cloudtree Sat 26-May-18 08:40:59

I think we should be dropping fees for nursing as long as there is then a commitment to a long period of time working for the NHS.

NoSuchThingAsAlpha Sat 26-May-18 08:43:45

But should individuals be forced to live in a country with low wages for their field just because they happened to be born there?

FriendlyOcelot Sat 26-May-18 08:45:50

Unfortunately, we live in a country whose priorities are fucked up. We can thank the Tory government for that.

drearydeardre Sat 26-May-18 08:49:10
the majority of NHS staff are still British especially outside London.

Glumglowworm Sat 26-May-18 08:52:47

I don’t think it’s presented as proud or not proud. Just a fact and a reason why we can’t ban all immigration and “send em back where they came from”.

NoSuchThingAsAlpha Sat 26-May-18 08:52:47

And would it not be hypocritical for UK citizens to be allowed to go to, say, the US to earn loads in finance but prevent, say, Indian citizens from coming here and earning loads as specialist health care professionals?

traciebanbanjo Sat 26-May-18 09:12:01

The right-on folk get very upset about the past and Empire and how we exploited the natural resources of other countries but seem oblivious to the present day exploitation of their workforces.

Yes this exactly! It's not really helping the people of either country, just those at the top.

Four5six Sat 26-May-18 09:21:35

And why is the onus on people who have moved to work in more privileged countries with more opportunities to eventually move back to where they were born?

If I came from a very poor background in the UK (which I do), worked my arse off, qualified as a health professional, would you tell me to go and work where I grew up or would it be ok for me to choose to move?

sothisisspring Sat 26-May-18 09:21:42

My local hospital actively recruits nurses from Portugal, trains them when they get here to test their skills and improve their English and then uses them on certain wards. (Apparently. Spent a lot of time visiting there last year.)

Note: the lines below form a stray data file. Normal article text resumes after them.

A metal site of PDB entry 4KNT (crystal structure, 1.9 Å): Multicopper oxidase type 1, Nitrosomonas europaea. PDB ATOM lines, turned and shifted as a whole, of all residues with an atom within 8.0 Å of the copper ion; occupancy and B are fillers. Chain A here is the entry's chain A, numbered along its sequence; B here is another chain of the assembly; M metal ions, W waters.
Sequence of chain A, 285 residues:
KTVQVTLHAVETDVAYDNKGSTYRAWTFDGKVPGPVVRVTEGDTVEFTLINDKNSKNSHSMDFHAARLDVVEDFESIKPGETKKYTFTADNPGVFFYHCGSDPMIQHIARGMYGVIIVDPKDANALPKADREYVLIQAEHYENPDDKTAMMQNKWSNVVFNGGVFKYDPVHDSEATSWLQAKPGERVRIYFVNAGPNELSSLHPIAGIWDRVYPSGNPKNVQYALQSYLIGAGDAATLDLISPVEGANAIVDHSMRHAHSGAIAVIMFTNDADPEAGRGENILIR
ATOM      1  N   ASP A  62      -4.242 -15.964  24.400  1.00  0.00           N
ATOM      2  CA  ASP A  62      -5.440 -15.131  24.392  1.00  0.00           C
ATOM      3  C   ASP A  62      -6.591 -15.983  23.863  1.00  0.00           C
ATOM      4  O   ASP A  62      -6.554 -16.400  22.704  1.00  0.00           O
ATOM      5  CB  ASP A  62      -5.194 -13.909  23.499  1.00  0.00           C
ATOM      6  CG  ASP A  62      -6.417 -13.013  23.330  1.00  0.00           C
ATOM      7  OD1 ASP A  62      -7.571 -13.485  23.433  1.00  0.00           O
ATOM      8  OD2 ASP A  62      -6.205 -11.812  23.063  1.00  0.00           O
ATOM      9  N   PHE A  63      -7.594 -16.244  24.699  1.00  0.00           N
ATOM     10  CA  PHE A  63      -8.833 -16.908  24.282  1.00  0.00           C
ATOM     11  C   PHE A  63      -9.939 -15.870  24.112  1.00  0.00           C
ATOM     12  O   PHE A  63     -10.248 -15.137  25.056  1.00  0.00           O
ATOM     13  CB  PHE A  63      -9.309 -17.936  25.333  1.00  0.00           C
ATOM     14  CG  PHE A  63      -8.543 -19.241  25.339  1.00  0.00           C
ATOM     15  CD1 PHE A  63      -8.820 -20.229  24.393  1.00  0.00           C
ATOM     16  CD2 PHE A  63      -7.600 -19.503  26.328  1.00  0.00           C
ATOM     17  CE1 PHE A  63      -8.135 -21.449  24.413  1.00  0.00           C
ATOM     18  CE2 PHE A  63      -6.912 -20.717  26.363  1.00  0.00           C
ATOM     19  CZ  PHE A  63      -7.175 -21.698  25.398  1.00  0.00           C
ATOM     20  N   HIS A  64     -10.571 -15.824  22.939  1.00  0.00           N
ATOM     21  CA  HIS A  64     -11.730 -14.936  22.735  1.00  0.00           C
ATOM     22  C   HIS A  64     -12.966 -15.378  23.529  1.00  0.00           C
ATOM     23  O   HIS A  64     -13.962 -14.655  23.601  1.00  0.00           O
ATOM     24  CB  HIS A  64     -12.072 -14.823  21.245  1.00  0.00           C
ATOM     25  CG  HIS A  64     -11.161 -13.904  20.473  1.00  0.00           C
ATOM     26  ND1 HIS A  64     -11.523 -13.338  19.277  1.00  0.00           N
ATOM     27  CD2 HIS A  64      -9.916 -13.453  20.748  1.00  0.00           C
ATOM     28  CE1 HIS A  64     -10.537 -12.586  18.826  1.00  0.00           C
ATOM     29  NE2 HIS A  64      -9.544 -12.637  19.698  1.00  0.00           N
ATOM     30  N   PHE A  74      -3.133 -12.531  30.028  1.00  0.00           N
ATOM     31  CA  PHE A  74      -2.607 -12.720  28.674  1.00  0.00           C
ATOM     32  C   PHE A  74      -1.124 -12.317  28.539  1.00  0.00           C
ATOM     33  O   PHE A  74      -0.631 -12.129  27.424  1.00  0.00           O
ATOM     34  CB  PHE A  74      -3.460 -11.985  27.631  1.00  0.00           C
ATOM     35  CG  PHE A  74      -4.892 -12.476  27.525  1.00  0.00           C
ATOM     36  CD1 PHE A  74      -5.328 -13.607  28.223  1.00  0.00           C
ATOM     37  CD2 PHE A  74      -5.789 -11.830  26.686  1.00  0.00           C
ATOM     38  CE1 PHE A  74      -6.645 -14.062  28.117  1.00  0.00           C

A lot of staff there are European, Dr who delivered my second son was Irish but many nurses and midwives are Eastern European, the less qualified staff often from outside the EU. We aren't in London.

I think we need to reinstate the nurses funding bursary and look at recruitment of nurses and teachers. I think a small bursary should be given to all and then when you work in state sector for 5 years all loans are repaid.

Elliss2018 Sat 26-May-18 09:28:13

I've got 8 weeks until I become a qualified nurse; I've been lucky that I've trained with the bursary. However, I've worked 2300 hours unpaid. The bursary is not a lot to live off when you have a family and a mortgage to consider. If I worked alongside my degree I just wouldn't have ever seen my dc. I have secured a job with the NHS as I do feel we should give something back for funding our degrees. Some of my cohort have got jobs in private nursing homes though as the pay is so much better.

SergeantPfeffer Sat 26-May-18 09:30:32

How do you know it’s not helping other countries? Many doctors and nurses come to the uk for a number of years to train or exchange knowledge and then take their training and acquired knowledge back to their home countries. This is how modern medicine works and plenty of uk doctors and nurses do the same. Should they all not be allowed to travel? How would medicine advance in that case?